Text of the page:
Embrace impermanence — because nothing lasts forever
“A cloud never dies; it transforms into something else — snow or rain.” — Thich Nhat Hanh
Impermanence rules everything. Nothing lasts forever. Even the best stories end.
So, why do we feel invincible when things go up? Or beat ourselves when things go down? We cling to one moment even though it’s gone with the wind.
We become arrogant when we succeed, and ignorant when we fail.
External events, achievements or possessions don’t define you. Life is ephemeral — everything comes and goes. Landing a great job doesn’t make you superior. Losing it doesn’t make you a failure either. As Marcus Aurelius wrote, “A rock thrown in the air loses nothing by coming down, gained nothing by going up.”
Resisting impermanence turns us into a victim of our ignorance.
Everything will end at some point. Recognizing the impermanence of life teaches us not to cling to the “good” or run from the “bad.” But to make room for change. When we get stuck in a moment, life feels short.
Moving with Impermanence
Life is like water — it’s always moving and transforming from one state to another.
Greek Philosopher Heraclitus famously said, “No man ever steps in the same river twice, for it’s not the same river and he’s not the same man.” You can’t get into the same river twice because you are changing and the river is changing too.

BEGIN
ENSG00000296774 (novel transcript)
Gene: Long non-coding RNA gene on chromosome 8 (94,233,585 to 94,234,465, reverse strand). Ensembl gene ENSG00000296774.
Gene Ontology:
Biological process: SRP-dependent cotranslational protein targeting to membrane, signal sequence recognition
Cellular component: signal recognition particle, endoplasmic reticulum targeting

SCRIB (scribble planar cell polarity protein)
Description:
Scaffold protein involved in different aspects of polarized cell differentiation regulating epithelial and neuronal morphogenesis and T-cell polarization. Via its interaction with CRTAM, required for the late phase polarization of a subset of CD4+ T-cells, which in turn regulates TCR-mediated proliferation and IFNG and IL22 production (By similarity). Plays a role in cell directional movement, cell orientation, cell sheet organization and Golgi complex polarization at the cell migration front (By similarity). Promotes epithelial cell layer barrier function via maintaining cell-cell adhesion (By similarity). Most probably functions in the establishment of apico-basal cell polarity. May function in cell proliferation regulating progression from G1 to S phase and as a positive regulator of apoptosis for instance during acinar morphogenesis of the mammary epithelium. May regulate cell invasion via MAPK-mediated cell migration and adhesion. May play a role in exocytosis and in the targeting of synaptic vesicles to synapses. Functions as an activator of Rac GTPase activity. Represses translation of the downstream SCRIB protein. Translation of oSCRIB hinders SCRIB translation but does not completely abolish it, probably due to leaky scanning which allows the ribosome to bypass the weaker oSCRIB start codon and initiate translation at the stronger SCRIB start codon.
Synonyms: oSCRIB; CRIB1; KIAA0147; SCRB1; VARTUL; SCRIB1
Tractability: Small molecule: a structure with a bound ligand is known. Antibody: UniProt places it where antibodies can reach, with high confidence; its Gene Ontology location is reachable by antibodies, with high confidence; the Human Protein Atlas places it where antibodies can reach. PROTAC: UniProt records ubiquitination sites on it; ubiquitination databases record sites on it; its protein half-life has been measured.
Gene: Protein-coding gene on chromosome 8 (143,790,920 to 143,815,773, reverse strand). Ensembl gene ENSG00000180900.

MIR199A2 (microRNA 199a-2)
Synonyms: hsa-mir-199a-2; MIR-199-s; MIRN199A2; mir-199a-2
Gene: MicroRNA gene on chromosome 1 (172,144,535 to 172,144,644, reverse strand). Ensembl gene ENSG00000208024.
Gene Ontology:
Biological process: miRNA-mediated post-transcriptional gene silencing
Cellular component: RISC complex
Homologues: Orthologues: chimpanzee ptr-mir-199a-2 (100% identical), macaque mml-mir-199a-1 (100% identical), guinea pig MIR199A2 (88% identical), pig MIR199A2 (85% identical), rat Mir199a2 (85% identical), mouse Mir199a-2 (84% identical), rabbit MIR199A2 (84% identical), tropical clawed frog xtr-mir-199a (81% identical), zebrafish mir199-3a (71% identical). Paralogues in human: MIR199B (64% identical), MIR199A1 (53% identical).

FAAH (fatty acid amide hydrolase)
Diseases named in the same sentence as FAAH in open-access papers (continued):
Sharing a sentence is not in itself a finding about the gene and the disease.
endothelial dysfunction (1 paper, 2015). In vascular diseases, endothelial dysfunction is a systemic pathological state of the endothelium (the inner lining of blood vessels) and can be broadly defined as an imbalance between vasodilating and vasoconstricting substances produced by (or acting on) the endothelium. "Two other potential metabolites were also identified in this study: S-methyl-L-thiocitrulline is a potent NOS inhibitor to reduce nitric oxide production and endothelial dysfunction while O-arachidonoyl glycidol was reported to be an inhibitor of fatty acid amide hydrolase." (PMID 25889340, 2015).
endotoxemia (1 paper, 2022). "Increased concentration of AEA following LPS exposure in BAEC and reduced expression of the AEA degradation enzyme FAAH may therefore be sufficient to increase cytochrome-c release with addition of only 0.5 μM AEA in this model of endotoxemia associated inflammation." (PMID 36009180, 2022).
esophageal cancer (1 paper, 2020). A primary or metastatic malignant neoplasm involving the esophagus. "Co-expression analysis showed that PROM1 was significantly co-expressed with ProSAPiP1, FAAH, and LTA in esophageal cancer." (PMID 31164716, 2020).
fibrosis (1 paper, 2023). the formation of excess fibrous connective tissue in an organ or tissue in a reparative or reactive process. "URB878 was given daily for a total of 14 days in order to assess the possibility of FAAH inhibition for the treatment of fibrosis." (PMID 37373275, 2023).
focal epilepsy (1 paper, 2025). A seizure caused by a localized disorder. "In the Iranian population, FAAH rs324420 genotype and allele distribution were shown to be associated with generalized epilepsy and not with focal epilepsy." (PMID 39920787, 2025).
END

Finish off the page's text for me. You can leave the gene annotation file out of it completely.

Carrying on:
The river is alive — it’s constantly flowing. You are transforming all the time too. You encounter new people, read a book, or travel to new places — every experience shapes you.
Resisting impermanence causes unnecessary suffering. The things that are supposed to make us happy become our trap. We cling to things. Nothing feels good enough. We are not satisfied. We want to make permanent what is continually changing.
When we try to make impermanent things permanent, we suffer when they eventually change.
When you realize the fluid nature of life, you can move with impermanence. Instead of forcing things, you let them happen. As Fritz Perls, the creator of Gestalt therapy, wrote, “Don’t push the river; it flows by itself.”
Understand the end and beginning of cycles and let them be. For one new thing to appear, something else must end first.
Ignoring Impermanence Creates Suffering
It is in our human nature to expect things to be static. We love to be in charge, to control things, and expect things to always go our way.
When times are good, we want them to last forever. We cling to things or people and expect them to stay the same. Let’s say you are enjoying a vacation abroad and want it to last forever. But, when its end is getting closer, you start feeling miserable. Instead of enjoying the present, you worry because your vacation will soon end.